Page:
But do you know? We are already eating insects of a daily basis. The FDA already allows bits of bug parts and rat hairs in your food, though these are very minute amounts, they are still in there. So unless you are strictly organic, no-processed-foods at all people, you’ve been ingesting insect all along.

The Cochineal insect (pictured) lives in cacti.


When it is ground up, they make an edible dye that has been used in everything from a well-known coffee to ice-cream.

So it’s not just a case of the above or roach legs that have accidently slipped in your peanut butter, it is also a fair possibility that you are already eating pulverized bugs that were knowingly included in your food.

So why don’t we take the bull by the horns (or should that be the ‘Hornworm’)




and recognize what we have been eating all along. Then maybe we could take it one step further and look at the possibility of eating insects and maybe including them in our daily diet.

So if you are interested here is a list of insect you might want to consider:

  • Agave Worms
  • Ants (carpenter ants, leaf-cutter ants, honeypot ants and lemon ants).
  • Bamboo Worm
  • Bees
  • Centipedes
  • Cockroaches
  • Crickets
  • Dragonflies
  • Dungbeetles
  • Earth worms
  • Fly Papae
  • Flying Ants
  • Grasshoppers
  • Honeypot Ants (pictured)  

Honeypot Ants

  • Hormworms
  • Jumilies (pictured)


  • June Bug
  • Locusts
  • Louse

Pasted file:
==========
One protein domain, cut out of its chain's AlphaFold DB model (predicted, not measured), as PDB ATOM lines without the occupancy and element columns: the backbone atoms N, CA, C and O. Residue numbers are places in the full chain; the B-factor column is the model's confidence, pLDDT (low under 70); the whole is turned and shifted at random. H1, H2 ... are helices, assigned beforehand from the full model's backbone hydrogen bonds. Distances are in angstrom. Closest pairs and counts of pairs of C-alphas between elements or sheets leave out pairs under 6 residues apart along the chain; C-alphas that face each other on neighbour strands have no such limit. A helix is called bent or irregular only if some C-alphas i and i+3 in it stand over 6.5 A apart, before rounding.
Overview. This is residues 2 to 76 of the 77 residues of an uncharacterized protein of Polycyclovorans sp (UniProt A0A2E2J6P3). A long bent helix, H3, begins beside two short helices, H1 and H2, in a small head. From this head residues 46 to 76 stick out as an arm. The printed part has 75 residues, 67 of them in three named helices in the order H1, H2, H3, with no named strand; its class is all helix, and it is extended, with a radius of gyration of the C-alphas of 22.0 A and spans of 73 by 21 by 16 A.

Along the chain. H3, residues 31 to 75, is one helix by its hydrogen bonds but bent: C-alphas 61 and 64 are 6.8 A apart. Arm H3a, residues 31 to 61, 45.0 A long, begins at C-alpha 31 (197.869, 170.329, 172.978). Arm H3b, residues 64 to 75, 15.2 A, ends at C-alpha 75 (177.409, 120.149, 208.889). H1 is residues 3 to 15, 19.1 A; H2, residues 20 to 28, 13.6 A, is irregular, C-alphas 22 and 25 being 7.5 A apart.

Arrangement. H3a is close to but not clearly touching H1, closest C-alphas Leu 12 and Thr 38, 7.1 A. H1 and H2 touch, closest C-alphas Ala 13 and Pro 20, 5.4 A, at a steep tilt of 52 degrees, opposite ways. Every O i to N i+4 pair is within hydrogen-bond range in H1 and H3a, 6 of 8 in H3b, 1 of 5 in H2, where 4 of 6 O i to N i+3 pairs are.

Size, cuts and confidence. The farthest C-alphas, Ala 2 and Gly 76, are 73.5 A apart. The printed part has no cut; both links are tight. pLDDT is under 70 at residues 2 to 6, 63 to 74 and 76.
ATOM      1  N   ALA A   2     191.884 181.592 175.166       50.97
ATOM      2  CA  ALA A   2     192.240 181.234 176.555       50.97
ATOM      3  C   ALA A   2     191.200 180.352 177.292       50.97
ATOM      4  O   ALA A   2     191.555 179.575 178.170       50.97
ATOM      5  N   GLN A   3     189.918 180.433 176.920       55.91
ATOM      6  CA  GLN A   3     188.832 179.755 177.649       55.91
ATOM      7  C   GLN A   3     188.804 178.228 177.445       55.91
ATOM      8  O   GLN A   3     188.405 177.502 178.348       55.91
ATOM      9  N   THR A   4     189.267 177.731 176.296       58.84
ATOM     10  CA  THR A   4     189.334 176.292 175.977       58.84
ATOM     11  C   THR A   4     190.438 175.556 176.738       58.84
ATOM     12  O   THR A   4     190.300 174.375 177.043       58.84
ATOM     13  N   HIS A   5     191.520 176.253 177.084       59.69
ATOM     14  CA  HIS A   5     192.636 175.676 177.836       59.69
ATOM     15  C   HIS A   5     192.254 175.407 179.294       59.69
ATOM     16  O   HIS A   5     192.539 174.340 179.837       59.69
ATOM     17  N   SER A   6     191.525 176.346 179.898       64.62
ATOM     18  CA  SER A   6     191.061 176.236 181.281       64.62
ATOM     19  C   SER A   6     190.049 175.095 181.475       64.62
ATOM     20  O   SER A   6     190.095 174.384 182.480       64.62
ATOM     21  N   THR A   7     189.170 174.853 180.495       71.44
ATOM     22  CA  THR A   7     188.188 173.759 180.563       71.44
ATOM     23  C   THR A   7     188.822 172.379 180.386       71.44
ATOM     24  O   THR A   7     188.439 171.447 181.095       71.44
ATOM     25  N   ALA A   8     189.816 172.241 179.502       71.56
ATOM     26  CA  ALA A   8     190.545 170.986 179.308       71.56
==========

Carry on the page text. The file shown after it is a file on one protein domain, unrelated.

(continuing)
• Mopane Worms
  • Midge Fies
  • Nsenenes
  • Pill-bugs
  • Sago Grubs
  • Silk Worms
  • Scorpions
  • Tarantulas
  • Termites
  • Wasps
  • Walking Sticks (pictured)


  • Water Bugs
  • Wax Worms
  • Wichetty Grubs (pictured)


  • Zaza-mushies


Where do wasps go?

25 Jul




Although it seems the rain has been relentless, the July heat is fighting back with surprisingly high temperatures in the last few weeks. And so, despite the treacherous rainfall, the humble wasp continues to work. Unfortunately the position of their nests can often cause problems. Untouched and undisturbed, wasps remain harmless. But when the position of their nest collides with our daily routine, whether it be in the attic or the shed, stables or barns, the outcome can be, let’s say, confrontational.


So it would help if we could recognise what a wasp’s nest looks like and, perhaps more importantly, what to do when one crosses our path. Firstly, this ‘eternal feud’ is not helped by the fact that wasps like to live near us, in our roofs, in our walls… So the danger of being stung can be just around the corner…expect the unexpected!